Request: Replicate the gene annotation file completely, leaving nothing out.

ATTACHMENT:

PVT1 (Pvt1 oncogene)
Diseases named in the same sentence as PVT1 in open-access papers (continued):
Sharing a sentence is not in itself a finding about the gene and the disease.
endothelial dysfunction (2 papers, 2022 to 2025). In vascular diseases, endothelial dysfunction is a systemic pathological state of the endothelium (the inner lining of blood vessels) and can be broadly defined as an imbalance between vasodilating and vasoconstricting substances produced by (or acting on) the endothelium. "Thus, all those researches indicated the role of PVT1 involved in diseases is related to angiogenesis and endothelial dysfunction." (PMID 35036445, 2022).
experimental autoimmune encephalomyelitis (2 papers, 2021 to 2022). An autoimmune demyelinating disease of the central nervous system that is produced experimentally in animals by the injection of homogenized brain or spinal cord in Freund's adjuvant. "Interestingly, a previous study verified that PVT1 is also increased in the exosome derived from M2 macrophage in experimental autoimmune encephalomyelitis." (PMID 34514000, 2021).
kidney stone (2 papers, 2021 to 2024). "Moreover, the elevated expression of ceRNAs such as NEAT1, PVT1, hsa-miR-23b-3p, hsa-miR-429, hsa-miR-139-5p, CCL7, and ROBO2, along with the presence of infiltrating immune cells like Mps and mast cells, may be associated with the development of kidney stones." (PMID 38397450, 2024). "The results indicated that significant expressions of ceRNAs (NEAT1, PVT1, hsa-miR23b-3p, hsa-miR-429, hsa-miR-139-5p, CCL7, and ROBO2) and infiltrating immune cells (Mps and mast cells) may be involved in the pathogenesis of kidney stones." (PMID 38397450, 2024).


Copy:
PVT1 (Pvt1 oncogene)
Diseases named in the same sentence as PVT1 in open-access papers (continued):
Sharing a sentence is not in itself a finding about the gene and the disease.
endothelial dysfunction (2 papers, 2022 to 2025). In vascular diseases, endothelial dysfunction is a systemic pathological state of the endothelium (the inner lining of blood vessels) and can be broadly defined as an imbalance between vasodilating and vasoconstricting substances produced by (or acting on) the endothelium. "Thus, all those researches indicated the role of PVT1 involved in diseases is related to angiogenesis and endothelial dysfunction." (PMID 35036445, 2022).
experimental autoimmune encephalomyelitis (2 papers, 2021 to 2022). An autoimmune demyelinating disease of the central nervous system that is produced experimentally in animals by the injection of homogenized brain or spinal cord in Freund's adjuvant. "Interestingly, a previous study verified that PVT1 is also increased in the exosome derived from M2 macrophage in experimental autoimmune encephalomyelitis." (PMID 34514000, 2021).
kidney stone (2 papers, 2021 to 2024). "Moreover, the elevated expression of ceRNAs such as NEAT1, PVT1, hsa-miR-23b-3p, hsa-miR-429, hsa-miR-139-5p, CCL7, and ROBO2, along with the presence of infiltrating immune cells like Mps and mast cells, may be associated with the development of kidney stones." (PMID 38397450, 2024). "The results indicated that significant expressions of ceRNAs (NEAT1, PVT1, hsa-miR23b-3p, hsa-miR-429, hsa-miR-139-5p, CCL7, and ROBO2) and infiltrating immune cells (Mps and mast cells) may be involved in the pathogenesis of kidney stones." (PMID 38397450, 2024).